TONOPAH — Parents and students here say the town’s schools often operate in a state of crisis these days.
They complained to Nye County School Board officials last Thursday about chronic staffing and safety issues there, and poor academic performance among students, which leaves some questioning the future of education in the town.
The problems in Tonopah reached a fever pitch last week, says parent Meshanna Merrow after discussions on the elementary school’s improvement plan between education officials, parents and staff nearly devolved into a “mob with pitchforks.”
Merrow says many in Tonopah feel “placated” by district officials who have for decades promised to build a new elementary school to house the town’s roughly 160 primary students, but have failed to deliver.
After years of input from stakeholders, Nye County School District trustees in January 2022 finally approved the construction of a new 26,000-square-foot elementary school in Tonopah. The $15-plus-million project would relocate the school to a 5.5-acre site at 1 Tennant Drive near the town’s high school and essentially create a centralized academic campus, serving pre-kindergarten through 12th-grade students.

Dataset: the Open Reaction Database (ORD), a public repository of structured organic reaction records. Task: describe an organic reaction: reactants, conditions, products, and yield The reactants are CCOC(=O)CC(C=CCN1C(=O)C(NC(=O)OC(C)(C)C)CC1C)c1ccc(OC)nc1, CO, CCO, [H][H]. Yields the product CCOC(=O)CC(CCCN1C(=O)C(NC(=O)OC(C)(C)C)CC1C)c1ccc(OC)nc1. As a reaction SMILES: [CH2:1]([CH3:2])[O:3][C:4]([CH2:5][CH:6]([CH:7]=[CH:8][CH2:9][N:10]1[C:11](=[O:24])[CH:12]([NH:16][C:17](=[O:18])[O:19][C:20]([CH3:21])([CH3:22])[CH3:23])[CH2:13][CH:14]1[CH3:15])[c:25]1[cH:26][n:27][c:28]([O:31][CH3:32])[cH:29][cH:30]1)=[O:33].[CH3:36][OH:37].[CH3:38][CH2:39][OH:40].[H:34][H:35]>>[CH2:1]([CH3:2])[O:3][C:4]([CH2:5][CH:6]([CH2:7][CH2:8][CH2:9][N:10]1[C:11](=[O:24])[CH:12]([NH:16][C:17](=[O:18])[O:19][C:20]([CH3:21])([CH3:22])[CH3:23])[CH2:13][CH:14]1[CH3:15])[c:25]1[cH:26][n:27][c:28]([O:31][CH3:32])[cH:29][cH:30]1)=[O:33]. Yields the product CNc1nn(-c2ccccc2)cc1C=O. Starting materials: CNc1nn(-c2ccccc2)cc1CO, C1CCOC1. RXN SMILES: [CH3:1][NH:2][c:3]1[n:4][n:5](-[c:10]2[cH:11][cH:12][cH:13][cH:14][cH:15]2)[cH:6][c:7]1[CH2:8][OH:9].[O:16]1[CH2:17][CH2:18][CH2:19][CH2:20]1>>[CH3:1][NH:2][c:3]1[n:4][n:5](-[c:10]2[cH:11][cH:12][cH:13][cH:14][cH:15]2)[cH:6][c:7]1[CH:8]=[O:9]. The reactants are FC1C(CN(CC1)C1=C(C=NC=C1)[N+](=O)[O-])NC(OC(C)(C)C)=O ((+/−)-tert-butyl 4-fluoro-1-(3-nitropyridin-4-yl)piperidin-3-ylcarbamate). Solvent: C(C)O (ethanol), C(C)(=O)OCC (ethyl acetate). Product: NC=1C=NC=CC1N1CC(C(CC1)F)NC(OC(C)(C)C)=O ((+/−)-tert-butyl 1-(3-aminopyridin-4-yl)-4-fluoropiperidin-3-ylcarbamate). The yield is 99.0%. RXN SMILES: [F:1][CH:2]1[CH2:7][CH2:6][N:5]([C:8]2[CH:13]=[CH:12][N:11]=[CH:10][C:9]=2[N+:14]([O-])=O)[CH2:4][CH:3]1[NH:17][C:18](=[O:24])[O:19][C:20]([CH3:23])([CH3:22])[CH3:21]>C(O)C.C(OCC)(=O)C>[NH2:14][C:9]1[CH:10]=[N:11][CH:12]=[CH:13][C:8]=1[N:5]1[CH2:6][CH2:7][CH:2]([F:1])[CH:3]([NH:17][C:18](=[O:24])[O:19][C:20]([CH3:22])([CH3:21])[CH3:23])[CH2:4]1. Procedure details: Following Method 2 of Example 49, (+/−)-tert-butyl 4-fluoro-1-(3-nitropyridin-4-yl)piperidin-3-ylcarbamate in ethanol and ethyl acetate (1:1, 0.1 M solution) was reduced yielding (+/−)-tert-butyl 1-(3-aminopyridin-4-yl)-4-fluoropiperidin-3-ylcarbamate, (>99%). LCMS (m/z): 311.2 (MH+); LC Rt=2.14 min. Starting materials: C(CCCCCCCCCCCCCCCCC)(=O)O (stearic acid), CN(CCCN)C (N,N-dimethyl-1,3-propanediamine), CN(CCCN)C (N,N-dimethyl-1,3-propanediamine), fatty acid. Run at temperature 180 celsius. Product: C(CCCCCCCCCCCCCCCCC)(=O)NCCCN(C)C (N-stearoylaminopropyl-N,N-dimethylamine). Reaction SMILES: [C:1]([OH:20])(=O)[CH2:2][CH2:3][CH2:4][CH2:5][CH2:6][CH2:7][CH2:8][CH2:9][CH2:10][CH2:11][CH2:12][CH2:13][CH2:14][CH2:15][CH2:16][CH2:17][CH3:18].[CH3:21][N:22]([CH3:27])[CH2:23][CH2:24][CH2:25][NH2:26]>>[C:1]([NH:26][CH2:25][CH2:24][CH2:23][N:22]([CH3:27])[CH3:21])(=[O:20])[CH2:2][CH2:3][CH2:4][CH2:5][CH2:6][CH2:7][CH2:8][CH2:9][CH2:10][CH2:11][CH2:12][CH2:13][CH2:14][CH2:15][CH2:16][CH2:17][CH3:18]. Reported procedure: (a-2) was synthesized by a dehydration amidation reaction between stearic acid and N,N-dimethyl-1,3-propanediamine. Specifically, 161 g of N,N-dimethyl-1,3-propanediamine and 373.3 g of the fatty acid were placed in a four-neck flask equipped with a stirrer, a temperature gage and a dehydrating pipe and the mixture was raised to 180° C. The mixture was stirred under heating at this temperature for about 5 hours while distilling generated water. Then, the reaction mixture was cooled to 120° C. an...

But the project has faced numerous delays and construction has yet to begin. Some fear the new school will never be built.
“It’s been almost 30 years since the first time they promised us a school — it hasn’t happened yet,” said Merrow, who graduated from the town’s high school in 2011 and now has a student at the elementary school.
Thd 70-year-old elementary school poses some legitimate problems.
For starters, it’s largely inaccessible for those with mobility issues and isn’t compliant with modern disability laws. Its flights of steps were recently covered in snow and ice and school officials say they were forced to recruit a team to help shovel paths for students this winter because its two-person maintenance staff could not tackle the task alone.
Merrow and another parent were prepared to make a formal presentation to trustees last Thursday — complete with testimonies and photos that reportedly documented multiple problems at the town’s schools— but says district officials denied their request to appear on the board’s agenda.
Nevertheless, Merrow and others aired their grievances publicly during their face-time with trustees last Thursday.
Some of their critical claims were serious.